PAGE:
I wrote about broadband internet in Olongapo, Philippines in August 2020. More specifically, how it affected me at my house and lot. I considered fiber internet, which I believe is still the best available option there. Over the last year, I’ve done some things I told myself I would never do while outside the country.
There are at least six high school students (nieces and nephews) living in the compound. There’s at least one more at a nearby residence. They are a fraction of all the people living there. There are four houses in the compound, including my house. Regardless of the names on all the deeds, My wife, Josie, and I own everything.
Once the schools were closed due to the pandemic, the students had to use their cell phones and borrow laptop computers to do their studies. It was difficult, so I started buying laptop computers. The goal was to have each house share at least one. I bought four altogether, with one not being within the compound. Because I waited for sales in both countries, I spent less than $1500 for all of them. Two of them were on sale for $200 each.
The students have had to piggyback on other people’s Wi-Fi connections, which weren’t very good to begin with. I finally broke down and had a sister-in-law’s husband get a fiber connection installed inside my house, in a room closest to the other houses. The last house in the row, my mother-in-law’s house, couldn’t get signals inside the house because the walls are cement.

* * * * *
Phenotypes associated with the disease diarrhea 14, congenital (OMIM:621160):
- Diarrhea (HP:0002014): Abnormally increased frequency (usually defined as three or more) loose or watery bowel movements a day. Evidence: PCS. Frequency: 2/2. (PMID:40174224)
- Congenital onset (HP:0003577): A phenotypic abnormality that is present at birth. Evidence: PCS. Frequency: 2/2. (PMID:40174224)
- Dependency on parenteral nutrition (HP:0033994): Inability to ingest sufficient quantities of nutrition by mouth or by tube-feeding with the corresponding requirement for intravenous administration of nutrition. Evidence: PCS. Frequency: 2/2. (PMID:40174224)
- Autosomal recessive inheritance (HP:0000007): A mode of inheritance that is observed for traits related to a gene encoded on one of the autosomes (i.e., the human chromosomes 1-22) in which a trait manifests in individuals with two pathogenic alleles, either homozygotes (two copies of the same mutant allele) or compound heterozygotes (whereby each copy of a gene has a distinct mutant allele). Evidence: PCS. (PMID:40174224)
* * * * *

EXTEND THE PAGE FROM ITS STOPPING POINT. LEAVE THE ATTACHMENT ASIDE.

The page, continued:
I sent the same husband to buy a repeater or router. He returned with a two-mode unit, which worked better as an additional router connected by a network cable. The cable is now stretched from one window to another, high enough to be avoided by the tallest people alive.
The side effect is that everyone in the compound, regardless of who or where they are, have Wi-Fi signals on their laptop computers and cell phones. I don’t mind as long as it won’t interfere with the signal going to the master bedroom. One of my nieces tested the signal as far away from the router in the house as possible and the signal was still strong.
There are two Wi-Fi passwords to contend with, one for each router. One of my nephews is tasked with security. When brownouts occur, the routers will reset to their default passwords, which are published online. His job is to reset them immediately afterward and to fill in the passwords on the various devices when necessary. He’s the only person who knows them.
At the current foreign currency exchange rate, this fiber connection is costing me around $50 USD every month. Again, I don’t mind. When I finally return to the Philippines, I won’t have to worry about getting connected again. Hopefully, that’ll happen before the end of this year.